`Peeping Tom'' essentially finished Powell's career, although he made more films. By the late 1970s, however, Scorsese was sponsoring revivals and restorations, and joined Powell on the audio commentary tracks of several laser discs. Indeed, Powell and Scorsese's editor, Thelma Schoonmaker, fell in love and married, and she assisted him in writing the most remarkable directorial autobiographies, A Life in Movies and Million-Dollar Movie.--Roger Ebert

Amazon review

Amazon.com review
Michael Powell lays bare the cinema's dark voyeuristic underside in this disturbing 1960 psychodrama thriller. Handsome young Carl Boehm is Mark Lewis, a shy, socially clumsy young man shaped by the psychic scars of an emotionally abusive parent, in this case a psychologist father (Michael Powell in a perverse cameo) who subjected his son to nightmarish experiments in fear and recorded every interaction with a movie camera. Now Mark continues his father's work, sadistically killing young women with a phallic-like blade attached to his movie camera and filming their final, terrified moments for his definitive documentary on fear. Set in contemporary London, which Powell evokes in a lush, colorful seediness, this film presents Mark as much victim as villain and implicates the audience in his scopophilic activities as we become the spectators to his snuff film screenings. Comparisons to Hitchcock's Psycho, released the same year, are inevitable. Powell's film was reviled upon release, and it practically destroyed his career, ironic in light of the acclaim and success that greeted Psycho, but Powell's picture hit a little too close to home with its urban setting, full color photography, documentary techniques, and especially its uneasy connections between sex, violence, and the cinema. We can thank Martin Scorsese for sponsoring its 1979 rerelease, which presented the complete, uncut version to appreciative American audiences for the first time. This powerfully perverse film was years ahead of its time and remains one of the most disturbing and psychologically complex horror films ever made. --Sean Axmaker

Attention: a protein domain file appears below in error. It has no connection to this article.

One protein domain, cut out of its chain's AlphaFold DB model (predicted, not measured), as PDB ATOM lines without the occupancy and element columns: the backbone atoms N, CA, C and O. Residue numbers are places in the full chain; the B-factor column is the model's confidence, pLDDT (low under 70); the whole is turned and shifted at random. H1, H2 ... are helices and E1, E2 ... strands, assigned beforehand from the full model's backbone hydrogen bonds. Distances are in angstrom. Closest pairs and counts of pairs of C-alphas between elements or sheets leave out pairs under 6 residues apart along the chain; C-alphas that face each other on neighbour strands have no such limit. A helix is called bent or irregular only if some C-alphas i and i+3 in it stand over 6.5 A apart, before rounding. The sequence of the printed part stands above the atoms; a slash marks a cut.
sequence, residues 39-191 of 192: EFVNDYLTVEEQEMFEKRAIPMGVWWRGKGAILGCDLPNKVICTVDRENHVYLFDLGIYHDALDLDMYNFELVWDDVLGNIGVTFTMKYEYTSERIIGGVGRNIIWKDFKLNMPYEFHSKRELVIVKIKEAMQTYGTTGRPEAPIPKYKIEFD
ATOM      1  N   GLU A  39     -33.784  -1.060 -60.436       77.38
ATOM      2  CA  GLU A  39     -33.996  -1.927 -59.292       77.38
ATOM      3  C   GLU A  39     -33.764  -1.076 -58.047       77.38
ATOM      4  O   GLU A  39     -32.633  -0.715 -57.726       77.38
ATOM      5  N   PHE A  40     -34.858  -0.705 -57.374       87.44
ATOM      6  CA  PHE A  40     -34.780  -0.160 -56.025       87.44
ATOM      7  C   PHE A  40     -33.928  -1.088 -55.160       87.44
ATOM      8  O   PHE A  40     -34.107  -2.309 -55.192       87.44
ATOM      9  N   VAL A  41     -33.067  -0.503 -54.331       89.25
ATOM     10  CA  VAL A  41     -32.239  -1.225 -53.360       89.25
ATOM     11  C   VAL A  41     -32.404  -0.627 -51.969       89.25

See also: film (documentary) within film, film about making films, documentary of his own life, study of fear, watching your own death, blindness of mother reminds me of blind Karl Malden in The Cat o' Nine Tails (1971), psychoanalysis, ugly (women with disfigured face), nude pictures

Peeping Tom (1960) - Michael Powell [Amazon.com] [FR] [DE] [UK]

Leo Marks (1920 - 2001)
Leo Marks wrote the script for Michael Powell's intelligent and highly controversial Peeping Tom (1960), the story of a serial killer who films his victims while stabbing them to death. --http://en.wikipedia.org/wiki/Leo_Marks [Mar 2005]

Psychological horror
Later in the 1960s the genre moved towards non-supernatural psychological horror, with thrillers such as Alfred Hitchcock's Psycho (1960) using all-too-human monsters rather than supernatural ones to scare the audience. Michael Powell's Peeping Tom was a notable example of this genre. --http://en.wikipedia.org/wiki/Horror_film [Mar 2005]

Slasher film
Halloween is generally considered the first of a long line of modern-day "slasher" movies, though some film scholars (and cult movie fans) say the credit for this goes to either Michael Powell's Peeping Tom, Alfred Hitchcock's Psycho or Tobe Hooper's The Texas Chainsaw Massacre. --http://en.wikipedia.org/wiki/Halloween_%28movie%29 [Mar 2005]

The genre may have had its origins in three early 1960's horror films, Michael Powell's Peeping Tom, Herschell Gordon Lewis' Blood Feast, and, most notably, Alfred Hitchcock's Psycho. --http://en.wikipedia.org/wiki/Slasher_film [Mar 2005]